. In the vectorized + `(m, n, 1)`

case, Iâ€™m using `f_wb = np.dot(w.T, X) + b`

and reshaping it to match y. I wonder if the actual multiplications and additions are the same when non-vectorized and `(m, n, )`

. My gut tells me no. Update: I just found a bug in my cost function, was using 1m vs 2m in the denominator, am going to recreate the same conditions as the lab notebook and report back on the vectorization thread that already has a lot of activity.

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Hi @pritamdodeja, thank you for sharing your thoughts, now I can understand.

First, it is certainly not a problem to use (m, n, 1), but you will need to change all other convention in order to compute the correct result.

Second, (m, n) has been the convention adopted by all ML packages that I have seen, so at the end, if you want to use those packages (e.g. sklearn), you will need to change it back to (m, n).

Third, there is completely no problem to have different units in a vector both computationally and in terms of meaning. There is a problem if you add up two things of different units, but storing them in a vector doesnâ€™t violate any rules.

Fouth, we donâ€™t really need to care about the units in training a machine learning model. Additionally, when you normalize your data such as by \frac{x-x_{mean}}{x_{std}}, you remove any unit x carries.

Fifth, one feature vector of n features is a vector in the corresponding feature space of dimensions n, representable by n basis vectors corresponding to its features, and carry whatever unit each feature has.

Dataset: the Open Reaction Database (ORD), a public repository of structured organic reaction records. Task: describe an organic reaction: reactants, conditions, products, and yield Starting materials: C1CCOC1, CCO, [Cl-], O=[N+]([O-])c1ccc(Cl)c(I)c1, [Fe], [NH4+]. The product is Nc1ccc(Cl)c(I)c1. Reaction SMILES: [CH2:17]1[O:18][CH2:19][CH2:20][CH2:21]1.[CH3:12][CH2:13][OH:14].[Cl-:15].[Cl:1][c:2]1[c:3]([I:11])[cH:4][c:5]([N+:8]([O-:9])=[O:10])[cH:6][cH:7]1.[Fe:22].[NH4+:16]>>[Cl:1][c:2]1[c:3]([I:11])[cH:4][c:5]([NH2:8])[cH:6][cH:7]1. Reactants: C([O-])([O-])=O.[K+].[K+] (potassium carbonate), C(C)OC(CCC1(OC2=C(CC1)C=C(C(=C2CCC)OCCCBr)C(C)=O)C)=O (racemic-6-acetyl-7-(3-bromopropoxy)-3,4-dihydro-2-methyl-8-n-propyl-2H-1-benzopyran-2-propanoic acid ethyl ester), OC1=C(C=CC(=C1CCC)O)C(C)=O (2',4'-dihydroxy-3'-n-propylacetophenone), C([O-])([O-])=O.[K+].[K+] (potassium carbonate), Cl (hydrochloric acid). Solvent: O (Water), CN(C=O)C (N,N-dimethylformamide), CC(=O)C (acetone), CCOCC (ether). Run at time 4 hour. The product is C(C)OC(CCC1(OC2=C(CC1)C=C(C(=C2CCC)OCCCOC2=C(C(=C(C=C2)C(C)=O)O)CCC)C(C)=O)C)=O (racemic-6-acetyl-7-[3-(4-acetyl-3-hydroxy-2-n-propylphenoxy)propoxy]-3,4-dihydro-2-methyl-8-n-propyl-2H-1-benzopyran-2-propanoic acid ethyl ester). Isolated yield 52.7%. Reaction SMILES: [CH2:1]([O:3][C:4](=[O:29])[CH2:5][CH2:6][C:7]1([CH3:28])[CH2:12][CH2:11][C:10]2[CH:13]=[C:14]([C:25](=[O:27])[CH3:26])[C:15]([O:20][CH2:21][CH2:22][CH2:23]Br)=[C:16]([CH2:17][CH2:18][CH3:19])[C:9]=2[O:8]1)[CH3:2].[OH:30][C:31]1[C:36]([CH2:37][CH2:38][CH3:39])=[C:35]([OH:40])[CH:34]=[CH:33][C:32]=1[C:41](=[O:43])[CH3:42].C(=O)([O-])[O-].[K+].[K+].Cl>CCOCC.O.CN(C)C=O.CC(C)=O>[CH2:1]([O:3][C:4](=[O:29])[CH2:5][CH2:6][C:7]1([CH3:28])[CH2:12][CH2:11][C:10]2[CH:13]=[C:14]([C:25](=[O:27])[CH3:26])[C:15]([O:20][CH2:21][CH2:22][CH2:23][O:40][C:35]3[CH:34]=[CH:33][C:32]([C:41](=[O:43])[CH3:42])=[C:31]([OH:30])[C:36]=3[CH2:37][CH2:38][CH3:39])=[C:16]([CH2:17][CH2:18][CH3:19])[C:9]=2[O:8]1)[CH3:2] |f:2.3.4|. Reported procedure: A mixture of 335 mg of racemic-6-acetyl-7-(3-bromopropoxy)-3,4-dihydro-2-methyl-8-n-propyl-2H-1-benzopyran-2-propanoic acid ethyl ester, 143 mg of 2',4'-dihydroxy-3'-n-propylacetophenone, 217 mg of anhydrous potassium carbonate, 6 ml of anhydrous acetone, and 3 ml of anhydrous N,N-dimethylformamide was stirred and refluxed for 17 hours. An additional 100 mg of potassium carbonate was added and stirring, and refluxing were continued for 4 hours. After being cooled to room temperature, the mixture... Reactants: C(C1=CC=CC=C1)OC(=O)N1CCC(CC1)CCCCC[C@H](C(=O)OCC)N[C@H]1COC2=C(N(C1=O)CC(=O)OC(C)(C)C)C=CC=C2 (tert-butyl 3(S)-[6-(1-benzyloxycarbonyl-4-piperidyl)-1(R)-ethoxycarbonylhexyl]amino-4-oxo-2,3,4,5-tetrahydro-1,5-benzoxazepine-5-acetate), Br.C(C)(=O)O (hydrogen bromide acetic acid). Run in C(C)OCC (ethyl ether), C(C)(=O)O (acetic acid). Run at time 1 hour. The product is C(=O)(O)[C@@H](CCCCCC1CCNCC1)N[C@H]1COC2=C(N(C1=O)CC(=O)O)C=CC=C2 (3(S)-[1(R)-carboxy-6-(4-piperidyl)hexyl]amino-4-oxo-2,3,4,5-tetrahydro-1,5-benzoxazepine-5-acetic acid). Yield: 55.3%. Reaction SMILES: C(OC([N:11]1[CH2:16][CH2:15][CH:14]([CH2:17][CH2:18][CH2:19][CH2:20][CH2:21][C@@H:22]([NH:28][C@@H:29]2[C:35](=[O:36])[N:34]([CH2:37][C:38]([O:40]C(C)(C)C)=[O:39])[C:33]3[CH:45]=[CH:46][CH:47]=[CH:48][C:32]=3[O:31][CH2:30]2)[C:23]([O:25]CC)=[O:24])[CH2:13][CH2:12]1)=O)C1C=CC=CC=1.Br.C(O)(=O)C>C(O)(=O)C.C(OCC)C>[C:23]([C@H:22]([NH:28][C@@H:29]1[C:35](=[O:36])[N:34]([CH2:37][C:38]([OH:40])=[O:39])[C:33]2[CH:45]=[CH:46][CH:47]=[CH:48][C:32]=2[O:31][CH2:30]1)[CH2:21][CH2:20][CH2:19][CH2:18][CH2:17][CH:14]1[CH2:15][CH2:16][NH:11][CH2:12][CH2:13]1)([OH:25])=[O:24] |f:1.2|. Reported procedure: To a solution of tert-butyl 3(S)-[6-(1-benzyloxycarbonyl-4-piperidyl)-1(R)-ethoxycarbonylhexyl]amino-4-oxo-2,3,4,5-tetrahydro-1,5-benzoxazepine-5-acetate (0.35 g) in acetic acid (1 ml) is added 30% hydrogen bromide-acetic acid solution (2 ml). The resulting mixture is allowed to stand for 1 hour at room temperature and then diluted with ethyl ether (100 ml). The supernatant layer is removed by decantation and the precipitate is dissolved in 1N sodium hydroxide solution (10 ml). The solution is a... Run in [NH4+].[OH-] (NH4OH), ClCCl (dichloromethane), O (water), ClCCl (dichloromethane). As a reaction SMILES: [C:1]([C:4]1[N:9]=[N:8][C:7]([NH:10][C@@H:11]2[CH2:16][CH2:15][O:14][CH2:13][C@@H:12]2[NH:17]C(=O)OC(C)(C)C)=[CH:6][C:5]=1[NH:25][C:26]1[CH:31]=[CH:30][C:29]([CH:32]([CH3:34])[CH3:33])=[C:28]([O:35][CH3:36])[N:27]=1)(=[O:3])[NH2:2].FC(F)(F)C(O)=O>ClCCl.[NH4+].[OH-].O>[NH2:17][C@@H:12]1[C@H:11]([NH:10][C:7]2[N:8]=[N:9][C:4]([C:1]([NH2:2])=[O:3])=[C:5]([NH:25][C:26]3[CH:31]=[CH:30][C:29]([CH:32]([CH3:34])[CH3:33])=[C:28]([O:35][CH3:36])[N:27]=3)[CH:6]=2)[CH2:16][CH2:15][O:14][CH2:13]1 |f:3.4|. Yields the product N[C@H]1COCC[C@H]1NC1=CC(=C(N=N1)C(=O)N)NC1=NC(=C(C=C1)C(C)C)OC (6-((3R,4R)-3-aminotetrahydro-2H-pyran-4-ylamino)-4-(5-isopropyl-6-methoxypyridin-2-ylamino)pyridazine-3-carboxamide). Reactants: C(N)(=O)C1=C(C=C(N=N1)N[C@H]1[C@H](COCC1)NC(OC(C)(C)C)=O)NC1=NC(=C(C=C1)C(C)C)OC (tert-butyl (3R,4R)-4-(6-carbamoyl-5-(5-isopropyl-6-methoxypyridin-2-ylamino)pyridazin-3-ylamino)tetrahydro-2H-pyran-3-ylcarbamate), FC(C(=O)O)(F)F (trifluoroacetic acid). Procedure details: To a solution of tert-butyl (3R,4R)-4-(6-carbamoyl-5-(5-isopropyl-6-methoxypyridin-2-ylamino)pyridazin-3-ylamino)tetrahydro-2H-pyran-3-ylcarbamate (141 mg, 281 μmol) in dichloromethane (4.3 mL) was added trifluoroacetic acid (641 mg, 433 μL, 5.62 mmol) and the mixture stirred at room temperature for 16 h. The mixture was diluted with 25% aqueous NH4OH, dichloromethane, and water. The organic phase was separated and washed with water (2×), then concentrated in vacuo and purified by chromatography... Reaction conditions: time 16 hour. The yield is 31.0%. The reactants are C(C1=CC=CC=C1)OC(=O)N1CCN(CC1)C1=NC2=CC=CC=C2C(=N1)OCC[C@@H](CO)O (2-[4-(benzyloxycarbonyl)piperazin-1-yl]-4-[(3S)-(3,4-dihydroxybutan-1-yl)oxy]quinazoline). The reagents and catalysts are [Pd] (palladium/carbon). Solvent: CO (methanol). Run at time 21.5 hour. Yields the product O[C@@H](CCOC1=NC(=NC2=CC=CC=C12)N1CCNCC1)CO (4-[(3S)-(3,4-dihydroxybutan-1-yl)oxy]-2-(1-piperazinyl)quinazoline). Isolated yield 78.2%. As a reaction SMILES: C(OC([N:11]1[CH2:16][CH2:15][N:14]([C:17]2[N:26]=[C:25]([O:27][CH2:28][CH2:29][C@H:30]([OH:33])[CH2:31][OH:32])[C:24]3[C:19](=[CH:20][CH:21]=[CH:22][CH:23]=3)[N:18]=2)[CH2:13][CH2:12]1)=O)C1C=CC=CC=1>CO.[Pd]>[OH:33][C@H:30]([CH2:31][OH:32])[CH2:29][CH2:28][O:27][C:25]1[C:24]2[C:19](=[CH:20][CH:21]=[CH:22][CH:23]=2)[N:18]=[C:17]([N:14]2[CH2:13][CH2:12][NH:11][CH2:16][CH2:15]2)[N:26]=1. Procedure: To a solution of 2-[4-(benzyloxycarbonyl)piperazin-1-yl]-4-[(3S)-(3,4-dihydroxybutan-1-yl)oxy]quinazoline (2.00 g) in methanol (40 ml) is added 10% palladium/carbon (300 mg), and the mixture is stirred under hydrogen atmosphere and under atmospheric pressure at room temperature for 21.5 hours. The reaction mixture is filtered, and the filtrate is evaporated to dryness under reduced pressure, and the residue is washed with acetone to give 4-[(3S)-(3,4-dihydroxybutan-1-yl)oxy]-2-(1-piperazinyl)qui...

Lastly, I am trying to persuade you to stick with the (m, n) convention because there is nothing wrong about it, and it is the convention. I am not trying to say your way is wrong, but the convention is right too.

OK. They should produce the same result. If not, there is a bug somewhere.

Let me give you an example of people putting different units inside a vector.

The polar coordinate. We can convert our usual Cartesian coordinate (our 3D world) to the polar coordinate right? Remember in our cartesian coordinate, all basis vector has the unit of meter, but in polar coordinate, one basis vector has the unit of meter, but all others have the unit of radian (or angles). Clearly, meter and angle are different units.

Thank you for all the thought you put in in framing your response. I agree it doesnâ€™t make sense to think in terms of `(m, n, 1)`

when doing anything with `pandas`

and `sklearn`

. If I had to deal with higher dimensional data there, I would make a column multi-index and gain the benefits of vectorization without losing the dimensionality of that feature. I faced a situation like this when dealing with an outlier detection problem in the drug discovery area and each observation contained another level of depth in the data. About your third point, I always thought of units as being something the basis vector brings in. Since a vector is a tensor of rank 1, there can only be one basis vector and one index. In the case of a tensor of higher rank, I agree that the units can be mixed. I kind of think of `(m, n, )`

and `(m, n, 1)`

as treble clef and bass clef. I want to be a piano player while playing nice with the (mostly) guitar players and the odd bass player

Thank you for your patience with me!